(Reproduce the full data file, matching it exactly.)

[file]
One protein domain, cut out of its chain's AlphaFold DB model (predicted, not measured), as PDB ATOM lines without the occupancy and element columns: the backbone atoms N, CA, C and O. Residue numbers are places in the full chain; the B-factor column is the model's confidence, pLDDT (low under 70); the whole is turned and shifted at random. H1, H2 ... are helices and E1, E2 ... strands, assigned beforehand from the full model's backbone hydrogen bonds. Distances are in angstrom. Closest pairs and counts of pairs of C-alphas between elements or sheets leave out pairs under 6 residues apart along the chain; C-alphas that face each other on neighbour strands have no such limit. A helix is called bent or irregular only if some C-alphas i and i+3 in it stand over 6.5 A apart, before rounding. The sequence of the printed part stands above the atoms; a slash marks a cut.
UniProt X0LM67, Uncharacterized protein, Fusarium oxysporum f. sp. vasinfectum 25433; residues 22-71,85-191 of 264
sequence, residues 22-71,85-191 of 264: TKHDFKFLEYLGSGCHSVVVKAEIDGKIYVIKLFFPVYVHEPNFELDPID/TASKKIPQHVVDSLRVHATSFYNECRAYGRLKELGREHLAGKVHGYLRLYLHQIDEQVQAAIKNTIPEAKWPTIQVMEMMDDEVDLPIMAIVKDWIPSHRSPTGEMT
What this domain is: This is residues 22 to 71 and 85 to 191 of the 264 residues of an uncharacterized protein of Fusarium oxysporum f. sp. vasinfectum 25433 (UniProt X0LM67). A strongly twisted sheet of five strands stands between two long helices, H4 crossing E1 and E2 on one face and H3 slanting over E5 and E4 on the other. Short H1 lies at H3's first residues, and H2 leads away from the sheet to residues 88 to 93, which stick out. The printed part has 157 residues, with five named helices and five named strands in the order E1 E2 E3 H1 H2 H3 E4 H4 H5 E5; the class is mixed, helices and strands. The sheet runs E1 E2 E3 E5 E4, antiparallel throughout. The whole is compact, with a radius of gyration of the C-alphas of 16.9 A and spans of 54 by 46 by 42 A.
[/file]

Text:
One protein domain, cut out of its chain's AlphaFold DB model (predicted, not measured), as PDB ATOM lines without the occupancy and element columns: the backbone atoms N, CA, C and O. Residue numbers are places in the full chain; the B-factor column is the model's confidence, pLDDT (low under 70); the whole is turned and shifted at random. H1, H2 ... are helices and E1, E2 ... strands, assigned beforehand from the full model's backbone hydrogen bonds. Distances are in angstrom. Closest pairs and counts of pairs of C-alphas between elements or sheets leave out pairs under 6 residues apart along the chain; C-alphas that face each other on neighbour strands have no such limit. A helix is called bent or irregular only if some C-alphas i and i+3 in it stand over 6.5 A apart, before rounding. The sequence of the printed part stands above the atoms; a slash marks a cut.
UniProt X0LM67, Uncharacterized protein, Fusarium oxysporum f. sp. vasinfectum 25433; residues 22-71,85-191 of 264
sequence, residues 22-71,85-191 of 264: TKHDFKFLEYLGSGCHSVVVKAEIDGKIYVIKLFFPVYVHEPNFELDPID/TASKKIPQHVVDSLRVHATSFYNECRAYGRLKELGREHLAGKVHGYLRLYLHQIDEQVQAAIKNTIPEAKWPTIQVMEMMDDEVDLPIMAIVKDWIPSHRSPTGEMT
What this domain is: This is residues 22 to 71 and 85 to 191 of the 264 residues of an uncharacterized protein of Fusarium oxysporum f. sp. vasinfectum 25433 (UniProt X0LM67). A strongly twisted sheet of five strands stands between two long helices, H4 crossing E1 and E2 on one face and H3 slanting over E5 and E4 on the other. Short H1 lies at H3's first residues, and H2 leads away from the sheet to residues 88 to 93, which stick out. The printed part has 157 residues, with five named helices and five named strands in the order E1 E2 E3 H1 H2 H3 E4 H4 H5 E5; the class is mixed, helices and strands. The sheet runs E1 E2 E3 E5 E4, antiparallel throughout. The whole is compact, with a radius of gyration of the C-alphas of 16.9 A and spans of 54 by 46 by 42 A.